Increased risk-taking is thought to be a symptom of stress in people who show a robust cortisol elevation to an acute stressor. Young men without a marked cortisol response to a stressor did not show increased risk-taking. This may be interpreted to mean that the stress response of risk-taking elevation occurs only in those individuals who respond to stress with a cortisol elevation, or to mean that the subjects who did not have a cortisol elevation measured to the TSST did not respond to it with stress.38

3.6. Novelty Seeking / Sensation Seeking

Novelty Seeking (Cloninger) is a psychological construct within a concept for personality diagnostics, whereas Sensation-Seeking (Zuckerman) is a physiological construct. The terms are sometimes used (incorrectly) interchangeably. Whether the constructs describe different phenomena is an open question. Neurophysiological data suggest a match.3940

Novelty Seeking is together with

  • Harm Avoidance and
  • Reward Dependence

Part of a concept for describing personalities and personality disorders.41

Sensation Seeking is defined as42

  • Search for
    • Diverse, novel, complex and intense sensations and experiences
  • Willingness to
    • Physical, social, legal and financial risks around such experiences

Sensation Seeking consists of 4 subconstructs with different affinities:43

  • Thrill and adventure seeking (TAS)
    • Physically risky activities
  • Experience seeking (ES)
    • New experiences, personal development, unconventional lifestyle (travel, music, drugs, self-awareness, foreign cultures, cognitive, sensory or emotional stimulation)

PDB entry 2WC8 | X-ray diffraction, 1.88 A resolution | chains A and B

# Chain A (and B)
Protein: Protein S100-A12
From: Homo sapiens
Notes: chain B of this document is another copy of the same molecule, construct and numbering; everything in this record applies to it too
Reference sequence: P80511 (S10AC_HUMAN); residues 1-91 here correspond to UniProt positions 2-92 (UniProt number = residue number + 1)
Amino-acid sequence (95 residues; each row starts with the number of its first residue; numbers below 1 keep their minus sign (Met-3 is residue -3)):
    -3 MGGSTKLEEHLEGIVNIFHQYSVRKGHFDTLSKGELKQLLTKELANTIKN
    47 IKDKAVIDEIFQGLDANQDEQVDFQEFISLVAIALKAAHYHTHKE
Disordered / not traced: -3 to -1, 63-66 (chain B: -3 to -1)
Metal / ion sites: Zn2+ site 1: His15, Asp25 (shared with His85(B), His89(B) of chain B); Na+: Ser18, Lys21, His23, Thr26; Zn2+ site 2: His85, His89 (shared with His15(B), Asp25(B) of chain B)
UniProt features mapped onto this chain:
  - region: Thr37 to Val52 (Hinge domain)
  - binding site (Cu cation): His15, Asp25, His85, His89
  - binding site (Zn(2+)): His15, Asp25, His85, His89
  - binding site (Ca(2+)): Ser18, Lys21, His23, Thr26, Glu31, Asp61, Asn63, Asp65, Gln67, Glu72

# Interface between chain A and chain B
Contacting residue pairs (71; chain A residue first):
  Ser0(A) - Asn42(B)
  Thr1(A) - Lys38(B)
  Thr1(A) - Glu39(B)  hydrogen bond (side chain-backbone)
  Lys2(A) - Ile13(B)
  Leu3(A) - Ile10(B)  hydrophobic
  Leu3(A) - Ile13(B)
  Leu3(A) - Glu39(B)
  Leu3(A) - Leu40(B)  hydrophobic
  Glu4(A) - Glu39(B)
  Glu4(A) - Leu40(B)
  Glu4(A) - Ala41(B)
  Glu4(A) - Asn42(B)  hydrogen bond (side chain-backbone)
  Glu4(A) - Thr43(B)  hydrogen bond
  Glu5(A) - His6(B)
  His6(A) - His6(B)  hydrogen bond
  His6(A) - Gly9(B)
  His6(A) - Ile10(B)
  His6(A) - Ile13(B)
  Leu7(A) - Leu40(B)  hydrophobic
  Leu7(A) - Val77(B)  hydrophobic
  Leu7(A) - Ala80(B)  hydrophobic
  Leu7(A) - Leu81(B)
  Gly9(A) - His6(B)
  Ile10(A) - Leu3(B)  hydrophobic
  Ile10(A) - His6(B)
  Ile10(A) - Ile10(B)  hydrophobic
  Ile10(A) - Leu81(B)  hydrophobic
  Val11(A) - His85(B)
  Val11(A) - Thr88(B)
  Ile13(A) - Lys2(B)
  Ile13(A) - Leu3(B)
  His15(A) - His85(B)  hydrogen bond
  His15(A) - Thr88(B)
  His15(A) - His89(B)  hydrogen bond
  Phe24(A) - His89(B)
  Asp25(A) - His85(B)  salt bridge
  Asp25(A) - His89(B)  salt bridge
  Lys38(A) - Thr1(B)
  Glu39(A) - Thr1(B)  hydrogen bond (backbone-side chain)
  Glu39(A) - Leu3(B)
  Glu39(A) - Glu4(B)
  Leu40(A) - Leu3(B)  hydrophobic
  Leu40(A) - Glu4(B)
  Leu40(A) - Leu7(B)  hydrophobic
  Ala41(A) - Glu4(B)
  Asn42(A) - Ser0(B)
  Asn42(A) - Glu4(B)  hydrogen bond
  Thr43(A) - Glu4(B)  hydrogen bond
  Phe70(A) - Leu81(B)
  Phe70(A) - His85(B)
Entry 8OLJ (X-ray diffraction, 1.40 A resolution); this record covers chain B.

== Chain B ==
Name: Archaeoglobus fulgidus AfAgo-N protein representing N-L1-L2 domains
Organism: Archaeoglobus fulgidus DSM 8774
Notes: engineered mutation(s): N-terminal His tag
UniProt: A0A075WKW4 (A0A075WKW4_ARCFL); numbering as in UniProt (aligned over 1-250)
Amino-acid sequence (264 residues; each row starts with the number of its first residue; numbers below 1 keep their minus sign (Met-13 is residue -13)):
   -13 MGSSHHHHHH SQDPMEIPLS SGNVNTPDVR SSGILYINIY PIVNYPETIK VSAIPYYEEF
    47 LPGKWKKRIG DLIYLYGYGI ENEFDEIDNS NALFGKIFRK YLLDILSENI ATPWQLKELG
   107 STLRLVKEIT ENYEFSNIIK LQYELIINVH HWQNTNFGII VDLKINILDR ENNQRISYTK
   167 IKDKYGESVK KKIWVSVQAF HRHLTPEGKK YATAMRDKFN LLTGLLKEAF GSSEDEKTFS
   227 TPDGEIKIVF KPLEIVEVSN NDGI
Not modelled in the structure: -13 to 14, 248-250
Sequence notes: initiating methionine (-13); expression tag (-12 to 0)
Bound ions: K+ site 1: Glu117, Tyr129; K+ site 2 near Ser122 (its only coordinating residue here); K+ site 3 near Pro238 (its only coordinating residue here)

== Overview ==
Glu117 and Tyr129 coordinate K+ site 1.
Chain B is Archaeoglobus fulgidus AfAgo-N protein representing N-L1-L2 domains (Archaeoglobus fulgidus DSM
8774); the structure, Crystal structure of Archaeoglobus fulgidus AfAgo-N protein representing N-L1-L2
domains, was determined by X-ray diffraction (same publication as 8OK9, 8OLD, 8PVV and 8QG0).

• Disinhibition seeking (DIS)
    • Variety through social stimulation (partying, promiscuity, social drinking).
    • Disinhibition = literally: disinhibition
  • Boredom susceptibility, (BS)
    • Aversion to routine and boredom
    • Tendency to restlessness when the environment no longer offers variety
    • Boredom susceptibility = literally, susceptibility to boredom

Novelty seeking is reported to be linked to impulsivity. According to data from the (medically unvalidated) online symptom test (as of January 2023, n = 19,000), Novelty Seeking correlated most strongly with Impulsivity (0.27) and Inner Restlessness (0.25), and significantly more strongly with the externalizing ADHD subtypes (0.28) than with ADHD-I (0.04)
This is consistent with the results of other studies.4445

Novelty Seeking could also be typical for sufferers who have low arousal or need higher arousal for optimal performance.
This connection could also be explained conclusively with the approach described under “Inner emptiness”: Strong new stimuli are needed for the reward center to kick in and interest in something to be aroused. The dysphoria that results from cortical inactivity due to the resulting drop in dopamine levels is perceived as unpleasant and should be avoided. Intense new stimuli and high risks lead to a kind of volitionally induced hyperfocus.
We know quite a few sufferers who avoid their dysphoria when inactive by always staying active, e.g. preferring an active vacation to a “lazy” beach vacation.

Reward discounting is said to arise only with conditioned stimuli because a conditioned outcome expectancy is required. With novel stimuli, the unpleasant disinterest that arises from reward discounting would not be possible.

Novelty seeking is associated with the DRD4-7R gene variant, which is a candidate gene for ADHD.